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Strategy

Private Equity vs. The Strategic Acquirer

Claudia Zeisberger, INSEAD Senior Affiliate Professor of Decision Sciences and Entrepreneurship and Family Enterprise |

When private equity firms and strategic acquirers meet on the M&A battlefield they come packing very different strategies and artillery. Who has the advantage?

With private equity (PE) sitting on an estimated US$3.6tn of assets under management, including US$1.2tn dry powder (money raised but not yet invested), M&A activity in 2015 is expected to be more frantic than ever and corporate acquirers should be prepared for the increased competition.

From fundraising to value creation post-closing, strategic and PE investors come from very different perspectives and have distinct and disparate strategies. Traditionally, strategic buyers were considered to be at a greater advantage but this has changed over the last decade. In fact, a comparison of the two acquirer classes today suggests that PE companies’ financial discipline, flexibility, focus and incentives structure has given them the edge.

In the paper, Strategic Buyers vs Private Equity Buyers in an Investment Process I co-authored with Jan Vild, an M&A professional in a global pharmaceutical company and an INSEAD EMBA graduate, we looked at seven stages of an investment process and came up with insights which should help M&A practitioners on both sides of the fence to better understand their ‘opponent’.

1 Fundraising

As strategic buyers’ capital is usually provided by ongoing operations, these firms are often not faced with the task of approaching shareholders for equity, unlike PE companies who have the challenge of fundraising from limited partners. This may appear to act in strategic buyers’ favour but we suggest this actually imposes financial discipline on the PE firm which some strategic buyers may miss. It may not assure the PE acquirer the higher bid, but it does help the company to move ahead faster and win deals in which they are more likely to generate value.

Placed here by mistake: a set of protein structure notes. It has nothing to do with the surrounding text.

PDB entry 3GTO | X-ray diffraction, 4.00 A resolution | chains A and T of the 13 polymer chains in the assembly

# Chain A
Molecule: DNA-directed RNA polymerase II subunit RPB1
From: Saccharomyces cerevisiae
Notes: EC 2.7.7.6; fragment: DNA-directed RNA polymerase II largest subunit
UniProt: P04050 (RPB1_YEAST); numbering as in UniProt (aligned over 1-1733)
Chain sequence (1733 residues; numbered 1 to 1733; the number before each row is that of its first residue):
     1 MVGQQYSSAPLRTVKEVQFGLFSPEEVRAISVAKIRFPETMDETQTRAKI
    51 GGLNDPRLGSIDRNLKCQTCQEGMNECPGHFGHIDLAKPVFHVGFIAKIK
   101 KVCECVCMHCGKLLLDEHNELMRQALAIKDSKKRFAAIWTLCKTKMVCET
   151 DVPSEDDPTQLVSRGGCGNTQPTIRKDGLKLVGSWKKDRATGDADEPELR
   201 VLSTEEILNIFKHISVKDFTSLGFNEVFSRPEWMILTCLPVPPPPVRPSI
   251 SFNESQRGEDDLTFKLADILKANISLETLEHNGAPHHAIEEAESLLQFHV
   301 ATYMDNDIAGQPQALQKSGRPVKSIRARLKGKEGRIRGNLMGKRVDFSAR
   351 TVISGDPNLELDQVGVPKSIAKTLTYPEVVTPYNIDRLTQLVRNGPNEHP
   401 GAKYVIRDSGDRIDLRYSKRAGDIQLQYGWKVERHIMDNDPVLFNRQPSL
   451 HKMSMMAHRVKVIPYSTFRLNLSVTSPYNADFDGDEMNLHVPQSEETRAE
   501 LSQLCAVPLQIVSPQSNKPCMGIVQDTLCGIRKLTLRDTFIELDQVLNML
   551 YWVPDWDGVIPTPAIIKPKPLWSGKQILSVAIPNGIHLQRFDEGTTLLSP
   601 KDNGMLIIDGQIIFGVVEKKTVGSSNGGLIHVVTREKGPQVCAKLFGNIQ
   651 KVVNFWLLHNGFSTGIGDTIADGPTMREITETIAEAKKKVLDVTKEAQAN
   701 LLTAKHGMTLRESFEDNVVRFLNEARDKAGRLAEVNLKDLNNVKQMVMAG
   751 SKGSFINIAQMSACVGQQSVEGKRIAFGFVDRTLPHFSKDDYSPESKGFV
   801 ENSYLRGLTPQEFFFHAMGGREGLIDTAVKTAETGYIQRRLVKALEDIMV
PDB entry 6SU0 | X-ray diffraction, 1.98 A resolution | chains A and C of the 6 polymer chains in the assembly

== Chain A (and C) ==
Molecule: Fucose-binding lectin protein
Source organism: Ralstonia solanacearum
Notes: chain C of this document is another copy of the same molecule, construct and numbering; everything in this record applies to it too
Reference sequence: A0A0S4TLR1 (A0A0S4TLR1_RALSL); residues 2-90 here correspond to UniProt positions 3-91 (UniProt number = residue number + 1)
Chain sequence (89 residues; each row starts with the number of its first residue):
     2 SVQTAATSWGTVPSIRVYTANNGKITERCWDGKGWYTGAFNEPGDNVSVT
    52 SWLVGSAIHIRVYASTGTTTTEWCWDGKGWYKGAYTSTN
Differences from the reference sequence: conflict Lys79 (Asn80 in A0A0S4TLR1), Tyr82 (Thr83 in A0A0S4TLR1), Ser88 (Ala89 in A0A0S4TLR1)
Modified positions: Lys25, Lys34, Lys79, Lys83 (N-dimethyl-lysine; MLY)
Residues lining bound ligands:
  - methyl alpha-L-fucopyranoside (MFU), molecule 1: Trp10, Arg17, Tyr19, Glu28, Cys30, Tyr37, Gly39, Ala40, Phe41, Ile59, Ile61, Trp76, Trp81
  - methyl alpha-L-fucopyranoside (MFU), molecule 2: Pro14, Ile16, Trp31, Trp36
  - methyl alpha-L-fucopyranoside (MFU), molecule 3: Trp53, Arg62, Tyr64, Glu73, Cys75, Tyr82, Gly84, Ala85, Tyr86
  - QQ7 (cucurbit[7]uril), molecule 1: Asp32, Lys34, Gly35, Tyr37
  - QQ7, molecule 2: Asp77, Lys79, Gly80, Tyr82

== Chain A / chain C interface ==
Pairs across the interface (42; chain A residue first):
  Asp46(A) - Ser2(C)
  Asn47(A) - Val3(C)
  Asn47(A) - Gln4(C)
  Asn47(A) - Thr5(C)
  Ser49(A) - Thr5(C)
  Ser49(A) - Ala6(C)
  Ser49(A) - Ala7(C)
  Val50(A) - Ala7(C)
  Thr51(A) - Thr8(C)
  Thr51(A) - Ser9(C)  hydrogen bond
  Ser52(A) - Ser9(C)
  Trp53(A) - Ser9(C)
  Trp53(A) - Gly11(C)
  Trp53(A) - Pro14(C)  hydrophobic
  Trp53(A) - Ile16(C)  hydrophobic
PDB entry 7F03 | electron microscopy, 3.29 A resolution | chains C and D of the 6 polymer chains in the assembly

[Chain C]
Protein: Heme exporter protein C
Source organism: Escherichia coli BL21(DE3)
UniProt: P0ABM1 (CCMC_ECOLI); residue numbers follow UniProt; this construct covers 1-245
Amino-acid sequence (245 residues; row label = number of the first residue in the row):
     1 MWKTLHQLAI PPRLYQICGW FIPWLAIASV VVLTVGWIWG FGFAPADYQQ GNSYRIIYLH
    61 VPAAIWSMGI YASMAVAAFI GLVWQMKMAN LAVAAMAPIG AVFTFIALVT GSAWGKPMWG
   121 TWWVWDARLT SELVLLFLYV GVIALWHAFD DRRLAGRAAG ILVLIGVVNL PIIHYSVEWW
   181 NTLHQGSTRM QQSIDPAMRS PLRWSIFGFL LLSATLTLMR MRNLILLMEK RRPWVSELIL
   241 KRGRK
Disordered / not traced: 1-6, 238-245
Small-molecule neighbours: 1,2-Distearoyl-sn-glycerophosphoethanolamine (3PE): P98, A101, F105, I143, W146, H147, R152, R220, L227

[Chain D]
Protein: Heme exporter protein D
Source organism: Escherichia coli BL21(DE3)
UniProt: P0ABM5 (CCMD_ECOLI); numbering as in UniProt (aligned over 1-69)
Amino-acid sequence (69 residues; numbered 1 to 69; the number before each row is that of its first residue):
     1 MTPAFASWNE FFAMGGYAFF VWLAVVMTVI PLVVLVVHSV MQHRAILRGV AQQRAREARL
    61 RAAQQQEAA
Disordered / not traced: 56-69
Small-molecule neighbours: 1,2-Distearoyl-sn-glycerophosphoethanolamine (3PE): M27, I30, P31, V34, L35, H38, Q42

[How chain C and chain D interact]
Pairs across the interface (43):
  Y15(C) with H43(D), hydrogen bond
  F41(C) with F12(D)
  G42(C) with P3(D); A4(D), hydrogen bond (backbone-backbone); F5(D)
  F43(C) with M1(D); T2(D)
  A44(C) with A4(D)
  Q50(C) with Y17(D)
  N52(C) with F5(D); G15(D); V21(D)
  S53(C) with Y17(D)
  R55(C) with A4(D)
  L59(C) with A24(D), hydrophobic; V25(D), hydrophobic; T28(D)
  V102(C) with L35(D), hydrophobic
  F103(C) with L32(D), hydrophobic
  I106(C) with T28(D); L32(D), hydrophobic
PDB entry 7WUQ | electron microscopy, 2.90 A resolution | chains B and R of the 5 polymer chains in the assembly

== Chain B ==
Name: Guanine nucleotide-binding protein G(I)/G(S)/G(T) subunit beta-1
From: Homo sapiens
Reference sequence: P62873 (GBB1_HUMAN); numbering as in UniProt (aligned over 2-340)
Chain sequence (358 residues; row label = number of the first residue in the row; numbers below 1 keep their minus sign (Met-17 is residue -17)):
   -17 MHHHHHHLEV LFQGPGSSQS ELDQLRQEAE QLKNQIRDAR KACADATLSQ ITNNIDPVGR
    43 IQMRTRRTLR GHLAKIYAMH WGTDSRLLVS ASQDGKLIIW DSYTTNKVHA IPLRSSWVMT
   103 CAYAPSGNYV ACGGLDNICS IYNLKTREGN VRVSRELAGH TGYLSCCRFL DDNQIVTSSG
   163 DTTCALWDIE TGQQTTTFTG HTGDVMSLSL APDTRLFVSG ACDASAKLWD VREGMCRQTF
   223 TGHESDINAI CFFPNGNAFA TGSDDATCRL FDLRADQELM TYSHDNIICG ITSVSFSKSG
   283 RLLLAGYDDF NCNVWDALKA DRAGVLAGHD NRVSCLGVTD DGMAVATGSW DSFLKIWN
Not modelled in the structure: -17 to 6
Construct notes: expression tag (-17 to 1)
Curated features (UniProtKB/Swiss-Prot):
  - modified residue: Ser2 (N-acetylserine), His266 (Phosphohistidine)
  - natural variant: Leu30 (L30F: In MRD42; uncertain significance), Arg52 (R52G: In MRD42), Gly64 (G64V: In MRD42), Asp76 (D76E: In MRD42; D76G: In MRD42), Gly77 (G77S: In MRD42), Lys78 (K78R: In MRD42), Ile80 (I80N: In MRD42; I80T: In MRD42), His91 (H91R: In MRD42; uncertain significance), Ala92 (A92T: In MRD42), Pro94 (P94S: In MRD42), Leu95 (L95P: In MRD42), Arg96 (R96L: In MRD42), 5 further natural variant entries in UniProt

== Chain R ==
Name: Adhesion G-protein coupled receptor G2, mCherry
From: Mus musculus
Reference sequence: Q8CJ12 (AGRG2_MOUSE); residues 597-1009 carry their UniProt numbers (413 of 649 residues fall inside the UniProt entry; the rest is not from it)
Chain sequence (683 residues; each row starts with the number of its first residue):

2 Deal sourcing

When identifying deals, strategic investors have the benefit of knowing the industry and a good overview of potential acquisition targets. Again, this apparent advantage has drawbacks. Unless a strategic player wishes to embark on potentially risky diversification, the selection of targets could be limited. PE firms on the other hand, have the ability to conduct rigorous financial analysis and a network of advisors, bankers and lawyers which enable them to identify potential targets as swiftly as industry players. They also have flexibility as to the target sector and may have less antitrust constraints.

Despite the differences neither side seem to be at a major disadvantage over the other in this process.

3 Due diligence

As the strategic buyer will often benefit from its intimate knowledge of the target company’s industry, the due diligence required by a PE firm at the outset of the acquisition process is often more demanding. Having said that, when strategic buyers look to acquire targets for diversification in new areas or new geographies, their prior knowledge may be of little use or even harmful if they mistakenly assume they have knowledge where there is none.

Generally corporate buyers’ due diligence will focus on the target’s high value assets and on identifying and validating potential synergies.  For a PE firm, the target must present value in its totality and in external growth opportunities. Due diligence of cash flows, management and potential exit routes are also crucial. On the whole, it will take longer for the PE firm to understand the target’s operations and industry (although this may be minimised if the target company seeks to attract PE bidders and tailors documents to assist them).

While the process may seem a much more onerous one for private equity acquirers, conducting due diligence is one of PE firm’s core capabilities. Their desire to learn, efficiency and ability to act swiftly and flexibly when uncovering vital information, place them at a decided advantage over some strategic bidders who may be inexperienced in M&A and not very reactive to changed circumstances.

4 Valuation and deal-financing

When valuing a target firm, sophisticated strategic buyers will focus on preparing discounted cash flow (DCF) models, enabling them to identify which synergies will present the biggest value impact. A strategic buyer’s knowledge of the industry and its trends will help to validate projections of the DCF model.

With regards to finance, strategic buyers are unlikely to have the leverage PE firms do. While smaller acquisitions may be fully financed through internal cash sources, larger assets may be acquired through debt financing, almost exclusively through senior bank loans, or by using its own shares.

While strategy buyers have the upper hand over PE by improving valuation of the target through synergies, PE buyers have the advantage of leverage. The PE firm makes its valuation on the basis of an leveraged buy-out (LBO) model  which will stress to a greater extent the use of multiples. Key features of the LBO model will be forecasts of cash flows and of the target’s future capacity for repayment of debt. It will also include expected improvements of the target’s operations. Validation of the cash flow will be extremely important as there may be little headroom for negative surprises.